“The other part I’d like to share with you is something called ACE, if you can imagine the ace of spades playing card. The books say that we should have objectives before we go into the meeting and they’re right. We’re unlikely to do that, although we know it’s intellectually correct.”

“My suggestion, if you’re meeting is typically an hour and typically six people, as you’d go into that meeting, take the role of chair. All that means is grabbing a piece of paper and taking the first 7%, seven minutes of a meeting and writing down the agenda points that you want to know in that meeting. So the first part is, what do we want to nail in this meeting? Agenda point A, agenda point B, and you’re writing them down and you write a full list. The second part of that is only once you’ve written a full list, do you then agree with the group what the top three that we want to get done and you start those, and it might be C, F and G. It doesn’t really matter.”

A: Agenda

“The important part and this is where your facilitation skills will be challenged, is when you write the list, don’t allow the group to debate the list. Just get a full list of what everyone thinks we ought to cover in this meeting. Great. You’ve written that down and made a full page in front of them. The second part is what do we absolutely need to crack? Take Pareto’s Law, the 80/20. What’s the 20% that will make 80% of the difference? And it’s normally three things, and make a star by those. Again, you must stop the group from debating and having the meeting. This is just structuring the meeting of what we want to get done. So the first letter is A of ACE and that’s agenda. Make sure you take the first few minutes of a meeting to write the agenda.”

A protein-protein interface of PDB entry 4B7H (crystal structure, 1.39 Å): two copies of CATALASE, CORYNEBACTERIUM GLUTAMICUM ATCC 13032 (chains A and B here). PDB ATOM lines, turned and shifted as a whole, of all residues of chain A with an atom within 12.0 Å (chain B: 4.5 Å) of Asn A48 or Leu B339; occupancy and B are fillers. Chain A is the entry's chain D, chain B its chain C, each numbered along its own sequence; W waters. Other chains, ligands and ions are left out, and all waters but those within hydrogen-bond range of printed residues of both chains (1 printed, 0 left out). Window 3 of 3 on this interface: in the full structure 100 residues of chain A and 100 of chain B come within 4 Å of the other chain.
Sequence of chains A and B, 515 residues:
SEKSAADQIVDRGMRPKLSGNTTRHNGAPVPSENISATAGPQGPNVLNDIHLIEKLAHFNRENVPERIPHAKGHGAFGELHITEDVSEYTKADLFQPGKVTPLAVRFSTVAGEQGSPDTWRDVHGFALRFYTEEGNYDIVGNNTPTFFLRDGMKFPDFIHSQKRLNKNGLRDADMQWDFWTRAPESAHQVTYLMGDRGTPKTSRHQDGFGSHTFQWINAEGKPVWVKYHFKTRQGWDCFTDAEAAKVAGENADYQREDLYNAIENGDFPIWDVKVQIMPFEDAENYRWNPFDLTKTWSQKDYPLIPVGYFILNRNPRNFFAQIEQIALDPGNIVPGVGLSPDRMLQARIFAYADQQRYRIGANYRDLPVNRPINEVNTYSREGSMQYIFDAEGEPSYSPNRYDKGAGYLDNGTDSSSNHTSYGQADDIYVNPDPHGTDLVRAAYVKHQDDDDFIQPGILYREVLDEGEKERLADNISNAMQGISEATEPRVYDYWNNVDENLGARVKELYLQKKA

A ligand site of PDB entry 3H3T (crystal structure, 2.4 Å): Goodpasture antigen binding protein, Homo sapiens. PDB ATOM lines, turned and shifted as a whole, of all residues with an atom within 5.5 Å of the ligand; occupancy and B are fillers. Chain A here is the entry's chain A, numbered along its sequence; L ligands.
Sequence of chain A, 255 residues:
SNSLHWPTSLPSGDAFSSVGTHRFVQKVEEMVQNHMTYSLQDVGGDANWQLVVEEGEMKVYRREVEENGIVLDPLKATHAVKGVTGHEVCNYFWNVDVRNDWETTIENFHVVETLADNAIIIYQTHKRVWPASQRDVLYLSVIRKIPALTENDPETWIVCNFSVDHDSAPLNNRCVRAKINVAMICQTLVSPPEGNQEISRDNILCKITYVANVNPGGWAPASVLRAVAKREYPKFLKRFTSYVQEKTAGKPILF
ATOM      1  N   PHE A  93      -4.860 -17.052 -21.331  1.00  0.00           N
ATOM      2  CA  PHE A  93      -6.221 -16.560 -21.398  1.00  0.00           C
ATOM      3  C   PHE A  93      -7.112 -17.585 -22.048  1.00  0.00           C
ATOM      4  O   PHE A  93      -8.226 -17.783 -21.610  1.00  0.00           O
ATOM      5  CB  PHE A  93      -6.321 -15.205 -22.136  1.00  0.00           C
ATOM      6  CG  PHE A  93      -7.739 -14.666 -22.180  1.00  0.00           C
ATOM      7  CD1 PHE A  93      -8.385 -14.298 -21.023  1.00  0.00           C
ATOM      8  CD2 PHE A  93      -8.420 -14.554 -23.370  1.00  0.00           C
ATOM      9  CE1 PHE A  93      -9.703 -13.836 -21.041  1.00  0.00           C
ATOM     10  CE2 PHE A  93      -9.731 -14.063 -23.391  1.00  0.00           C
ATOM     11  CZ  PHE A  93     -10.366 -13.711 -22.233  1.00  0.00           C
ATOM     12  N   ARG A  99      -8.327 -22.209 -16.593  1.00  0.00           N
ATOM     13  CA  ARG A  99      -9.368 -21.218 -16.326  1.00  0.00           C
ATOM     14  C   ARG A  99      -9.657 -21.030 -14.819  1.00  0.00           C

C: Capture

“The second part is C and that’s capture. Absolutely make sure that someone captures the actions. We’ve all been in meetings, which were great and then come out of those, there are no actions, no one knows what really was supposed to be done, but you think Ron or Bob should have done it, and then guaranteed, you come back to the next meeting and Ron and Bob both look at each other and thought and say, “I thought you were doing it.” And the whole meeting was non-productive.”

“So the C is for capture. Make sure someone captures the actions and really, really simple if they capture it on a piece of paper, three columns. The first is the what. So the first column is what. What is the action? The second column is who. Who is the person that’s going to get it done and caught? The next column is when. When are they going to get it done by? So you’ve got the what, the who and the when.”